Does Mercedes-Benz’s new small luxury saloon have what it takes to unseat the 3 Series from its lofty perch? JON WALL finds out on the roads of southern France
SINCE MERCEDES-BENZ introduced the C-class in the early 1990s, it’s had one car in its sights. Dynamically, BMW’s 3 Series has long been considered the yardstick by which every other compact luxury saloon is judged, and though recent C-class generations (the W203 of 2000 and 2007’s W204) may have come close to unseating their Bavarian rival from its leading position, they’ve never quite exerted the necessary shove to topple it.
That’s not to say that the C has ever been anything less than thoroughly worthy. Its build quality, comfort and sophistication, not to mention the perceived prestige of that three-pointed star on the nose, have ensured it’s been the best-selling car in the Benz line-up for years, giving sterling service to many millions of owners around the world.
But how to snatch BMW’s crown? Enter Mercedes’s new champion in this fiercely contested segment (and remember, too, that the fifth-generation A4 is also just months away), the W205 – or as most of us will refer to it, the 2014 C-class. Revealed late last year and resembling a scaled-down S-class, it’s a car that on paper looks as if it may just have what it takes to carry off the title to Stuttgart.
This latest C-class is being launched to the world’s media in Marseilles, where the assembled motoring scribes have the opportunity to hustle it about on autoroutes and city streets, and through the hills and valleys of coastal Provence. Our test cars are fitted with the full range of engines available at launch, which include C 250 Bluetec (diesel) and C 250 (petrol) versions as well as the allwheel- drive C 400 4matic. Trim options also run the gamut from Avantgarde through Exclusive to the top-level AMG line.
Each of the four examples I drive is, deeply impressive. But I’m restricting my observations to the C 250, not just because it’s likely to be the biggest global seller, but also because it appears to offer the best balance of luxury, performance and economy – all key areas in which this new car must excel.
First, though, those gorgeous, baby S-class lines, which really do set this new C 250 apart – and especially so in sporty AMG guise. Rakish, elegant and subtle, the body is also commendably slippery, with a drag coefficient of just 0.28 (exclusive versions with the classic Mercedes radiator also offer frontgrille shutters, which optimise the aerodynamics still further). Perhaps the rear does appear a little truncated in comparison with the long, low bonnet, but from most viewpoints the C-class is an unusually attractive and even classy piece of kit.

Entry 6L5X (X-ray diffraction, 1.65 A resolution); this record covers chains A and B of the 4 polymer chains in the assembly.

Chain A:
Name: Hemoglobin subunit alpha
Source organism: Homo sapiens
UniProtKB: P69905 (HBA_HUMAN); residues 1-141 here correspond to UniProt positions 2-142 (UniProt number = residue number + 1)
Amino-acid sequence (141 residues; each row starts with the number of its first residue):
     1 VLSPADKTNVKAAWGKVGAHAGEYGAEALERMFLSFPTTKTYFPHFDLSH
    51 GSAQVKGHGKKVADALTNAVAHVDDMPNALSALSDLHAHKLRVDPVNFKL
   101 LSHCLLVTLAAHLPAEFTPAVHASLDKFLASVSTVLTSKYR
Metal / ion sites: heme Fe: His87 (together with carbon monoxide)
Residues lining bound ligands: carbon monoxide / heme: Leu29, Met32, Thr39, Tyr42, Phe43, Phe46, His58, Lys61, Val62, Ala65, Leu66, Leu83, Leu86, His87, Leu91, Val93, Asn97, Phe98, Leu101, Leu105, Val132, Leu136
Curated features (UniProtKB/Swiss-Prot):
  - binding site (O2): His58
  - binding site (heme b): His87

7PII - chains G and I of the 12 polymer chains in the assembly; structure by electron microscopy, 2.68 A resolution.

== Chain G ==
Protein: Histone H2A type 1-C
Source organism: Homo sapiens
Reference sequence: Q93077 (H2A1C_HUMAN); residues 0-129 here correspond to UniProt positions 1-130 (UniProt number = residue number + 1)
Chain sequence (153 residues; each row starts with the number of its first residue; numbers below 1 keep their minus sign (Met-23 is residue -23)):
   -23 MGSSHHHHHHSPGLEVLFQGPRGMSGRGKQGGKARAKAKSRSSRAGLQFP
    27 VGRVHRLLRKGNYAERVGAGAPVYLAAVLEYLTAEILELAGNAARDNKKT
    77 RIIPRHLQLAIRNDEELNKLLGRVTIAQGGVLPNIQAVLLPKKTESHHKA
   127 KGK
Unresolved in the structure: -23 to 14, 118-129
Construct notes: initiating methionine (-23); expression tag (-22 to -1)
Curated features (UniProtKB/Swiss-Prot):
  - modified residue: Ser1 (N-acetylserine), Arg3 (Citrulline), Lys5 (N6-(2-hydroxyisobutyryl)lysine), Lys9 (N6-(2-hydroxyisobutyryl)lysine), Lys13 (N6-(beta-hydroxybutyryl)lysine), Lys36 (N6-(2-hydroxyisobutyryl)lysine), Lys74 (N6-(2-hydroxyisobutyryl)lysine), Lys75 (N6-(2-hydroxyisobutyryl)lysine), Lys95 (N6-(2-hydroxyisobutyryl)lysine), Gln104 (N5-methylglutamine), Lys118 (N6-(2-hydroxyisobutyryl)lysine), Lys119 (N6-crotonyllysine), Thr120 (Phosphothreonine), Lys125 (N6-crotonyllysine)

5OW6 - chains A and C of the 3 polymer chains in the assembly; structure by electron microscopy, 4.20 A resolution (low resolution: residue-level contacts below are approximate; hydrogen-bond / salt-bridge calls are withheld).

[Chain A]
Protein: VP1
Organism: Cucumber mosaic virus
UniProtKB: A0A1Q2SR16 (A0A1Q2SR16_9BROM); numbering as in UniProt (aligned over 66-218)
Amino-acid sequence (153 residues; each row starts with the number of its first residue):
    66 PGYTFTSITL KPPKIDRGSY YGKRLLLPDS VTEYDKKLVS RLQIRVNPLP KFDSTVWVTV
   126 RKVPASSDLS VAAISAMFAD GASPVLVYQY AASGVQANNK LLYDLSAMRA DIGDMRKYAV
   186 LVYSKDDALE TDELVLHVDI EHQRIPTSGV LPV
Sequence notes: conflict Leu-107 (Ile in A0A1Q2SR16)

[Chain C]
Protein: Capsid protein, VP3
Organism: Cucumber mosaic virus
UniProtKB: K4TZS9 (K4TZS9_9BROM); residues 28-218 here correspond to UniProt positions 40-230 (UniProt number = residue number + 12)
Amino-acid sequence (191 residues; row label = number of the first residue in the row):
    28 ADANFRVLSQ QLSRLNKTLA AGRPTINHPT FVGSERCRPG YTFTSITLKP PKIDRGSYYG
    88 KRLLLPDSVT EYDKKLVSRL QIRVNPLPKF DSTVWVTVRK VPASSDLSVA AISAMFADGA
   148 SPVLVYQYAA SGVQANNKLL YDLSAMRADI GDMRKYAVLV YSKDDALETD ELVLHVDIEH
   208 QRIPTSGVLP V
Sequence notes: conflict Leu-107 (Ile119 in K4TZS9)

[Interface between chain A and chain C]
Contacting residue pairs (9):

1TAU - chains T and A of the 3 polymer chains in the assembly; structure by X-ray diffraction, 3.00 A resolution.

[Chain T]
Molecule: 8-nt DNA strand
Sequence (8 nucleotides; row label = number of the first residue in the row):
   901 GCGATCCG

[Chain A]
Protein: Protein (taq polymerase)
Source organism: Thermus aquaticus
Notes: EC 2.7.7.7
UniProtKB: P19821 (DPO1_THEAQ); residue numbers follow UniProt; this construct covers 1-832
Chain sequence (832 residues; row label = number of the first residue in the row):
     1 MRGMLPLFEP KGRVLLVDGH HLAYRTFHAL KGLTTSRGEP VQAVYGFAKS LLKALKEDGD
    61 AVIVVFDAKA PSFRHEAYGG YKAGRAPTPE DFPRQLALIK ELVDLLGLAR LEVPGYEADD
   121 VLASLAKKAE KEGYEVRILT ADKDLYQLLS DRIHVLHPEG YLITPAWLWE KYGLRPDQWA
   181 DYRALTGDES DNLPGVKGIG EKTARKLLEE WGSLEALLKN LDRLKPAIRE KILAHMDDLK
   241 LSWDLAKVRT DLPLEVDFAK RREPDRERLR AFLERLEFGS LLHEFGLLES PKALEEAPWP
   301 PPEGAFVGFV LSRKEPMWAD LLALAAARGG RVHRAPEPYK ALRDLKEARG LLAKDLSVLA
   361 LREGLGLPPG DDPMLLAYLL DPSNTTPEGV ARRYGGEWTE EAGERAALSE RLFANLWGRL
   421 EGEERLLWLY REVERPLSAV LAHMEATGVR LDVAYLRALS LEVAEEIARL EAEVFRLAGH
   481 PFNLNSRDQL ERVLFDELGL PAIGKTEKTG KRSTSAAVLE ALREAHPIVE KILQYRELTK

That big-car feel permeates the cabin, as well as the exhaustive list of high-tech options that Mercedes has seen fit to lavish on its newcomer. From the brushed-aluminium air vents to the exquisite door-mounted seat controls and Burmester speaker grilles, the detailing whispers premium quality and even the glamour of considerably more costly vehicles. Exuding luxury at every corner (dual-zone air conditioning, for example, is standard equipment), this interior is beautifully cohesive and a notch well above anything currently offered by the competition.
Not that it’s entirely without shortcomings. I’m still unconvinced about Merc’s info screen, which I first encountered on the A-class and looks as if an iPad’s been tacked onto the centre of the dash, somewhat as an afterthought. And what I first take to be some new-fangled gear shifter on the sweeping central console turns out to be an additional touchpad control for the infotainment system. It’s a cinch to use, once I get the hang of it, though I don’t find selecting Drive via a slender wand on the steering column quite so intuitive.
Lovely though the cabin is, it’s beneath the skin of the C-class where the most important changes have been wrought. Partly thanks to its new aluminium-hybrid body, the new car is around 100kg lighter than its predecessor, and the slimming down has naturally contributed to improved fuel consumption.